Searching for a job is a lot like competing in the Olympics. You have to train with dedication for years in order to be competitive; and the event usually requires you bring your “A” game, present yourself well, and display all your years of training.
A lot of the time, it’s the person with the most natural talent and practice that brings home the medal, but sometimes, the lead takes a tumble in the middle of the run or the underdog presents himself better. In the job market, it’s your attitude that’s competing for gold.
Here’s a look at three traits you should radiate if you want to show the “judges” that you’re a winner.
- Passion and Enthusiasm
Employers want to hire people who do a job because they love it, not just because they need a job. Your enthusiasm for the position will come through in your words and also in the amount of preparation you put in before the interview. Take time to research the company, its competitors, and the person interviewing you, so you can show that you’re ready to jump in.
Earlier this year, Inc. Magazine looked at some of the job interview questions Google asks. “How many ways can you think of to find a needle in a haystack?” and “Estimate the number of tennis balls that can fit into a plane.” made the list. A good portion of creativity is ingrained in who you are, but you can also encourage creative thought within yourself by working out difficult problems, such as those asked by Google. You may not be prepared for all the questions asked of you in an interview, but if your brain has been trained for creative thought, you’re sure to leave an impression on the interviewer.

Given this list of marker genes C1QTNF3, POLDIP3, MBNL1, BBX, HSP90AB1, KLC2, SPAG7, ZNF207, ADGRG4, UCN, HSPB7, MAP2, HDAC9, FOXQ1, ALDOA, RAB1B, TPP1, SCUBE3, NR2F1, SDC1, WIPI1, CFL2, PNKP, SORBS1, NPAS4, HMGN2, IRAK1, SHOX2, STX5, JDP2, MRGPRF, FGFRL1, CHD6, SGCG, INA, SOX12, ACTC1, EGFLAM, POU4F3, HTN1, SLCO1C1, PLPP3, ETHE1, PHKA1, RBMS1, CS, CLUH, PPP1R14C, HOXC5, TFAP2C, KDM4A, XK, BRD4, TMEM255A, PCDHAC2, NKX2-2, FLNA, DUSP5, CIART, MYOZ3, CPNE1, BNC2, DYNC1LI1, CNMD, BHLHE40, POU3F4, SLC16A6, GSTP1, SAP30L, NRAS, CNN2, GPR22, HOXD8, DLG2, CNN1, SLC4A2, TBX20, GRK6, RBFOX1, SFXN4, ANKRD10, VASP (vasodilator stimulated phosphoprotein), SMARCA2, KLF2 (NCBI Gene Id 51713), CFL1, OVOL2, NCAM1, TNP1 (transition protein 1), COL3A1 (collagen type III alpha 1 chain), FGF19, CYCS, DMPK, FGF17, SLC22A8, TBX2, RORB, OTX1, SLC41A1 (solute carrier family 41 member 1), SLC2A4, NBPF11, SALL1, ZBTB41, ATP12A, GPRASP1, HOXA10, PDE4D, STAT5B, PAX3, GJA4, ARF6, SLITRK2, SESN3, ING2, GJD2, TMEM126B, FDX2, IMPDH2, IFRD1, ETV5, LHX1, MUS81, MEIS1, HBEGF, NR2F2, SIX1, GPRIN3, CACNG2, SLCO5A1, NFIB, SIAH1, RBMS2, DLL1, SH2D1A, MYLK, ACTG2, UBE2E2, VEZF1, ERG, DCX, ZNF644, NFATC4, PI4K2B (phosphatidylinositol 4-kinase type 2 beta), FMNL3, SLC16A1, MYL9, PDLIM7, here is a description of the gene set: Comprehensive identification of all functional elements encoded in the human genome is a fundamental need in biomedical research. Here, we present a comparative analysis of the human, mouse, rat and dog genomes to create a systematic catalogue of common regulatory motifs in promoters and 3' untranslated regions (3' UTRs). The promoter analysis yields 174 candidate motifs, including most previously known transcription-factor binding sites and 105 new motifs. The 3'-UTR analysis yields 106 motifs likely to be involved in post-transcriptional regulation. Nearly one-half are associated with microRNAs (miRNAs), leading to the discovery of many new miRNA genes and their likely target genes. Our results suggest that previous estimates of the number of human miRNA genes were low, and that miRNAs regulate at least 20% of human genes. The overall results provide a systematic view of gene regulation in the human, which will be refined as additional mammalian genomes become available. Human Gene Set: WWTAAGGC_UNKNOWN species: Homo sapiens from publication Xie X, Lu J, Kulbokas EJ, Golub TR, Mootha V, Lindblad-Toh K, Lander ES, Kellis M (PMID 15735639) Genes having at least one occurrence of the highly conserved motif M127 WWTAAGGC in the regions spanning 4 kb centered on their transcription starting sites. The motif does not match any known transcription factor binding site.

Research from the University of California at Riverside shows that having a positive outlook matters from a moment you walk into the interview. Numerous studies have linked being happy and conveying positivity to better interviews and improved long-term job satisfaction. It impacts whether you’re asked to come back for a follow-up, how the interviewers rate your level of skill, and whether they believe you’ll be productive in a collaborative environment. Your positivity also carries over into whether you’ll be happy on the job, feel satisfied with your work, and how much you earn, so it’s important to actually feel positive, not just fake it to get through the interview. In “6 Ways to Become More Positive Today,” an article for Psychology
Today, Gregory L. Jantz Ph.D. indicates that this is a matter of reprogramming yourself. “Initially, it might be hard to stop the negative flow of thoughts,” he writes. “This shift takes time. Be patient with yourself, and first just try to observe your thought patterns.”
Your attitude matters every bit as much, and sometimes more than, the skills you list on your resume. Be mindful of how you present yourself. Develop these essential traits within yourself and you just might find yourself in the winner’s circle.
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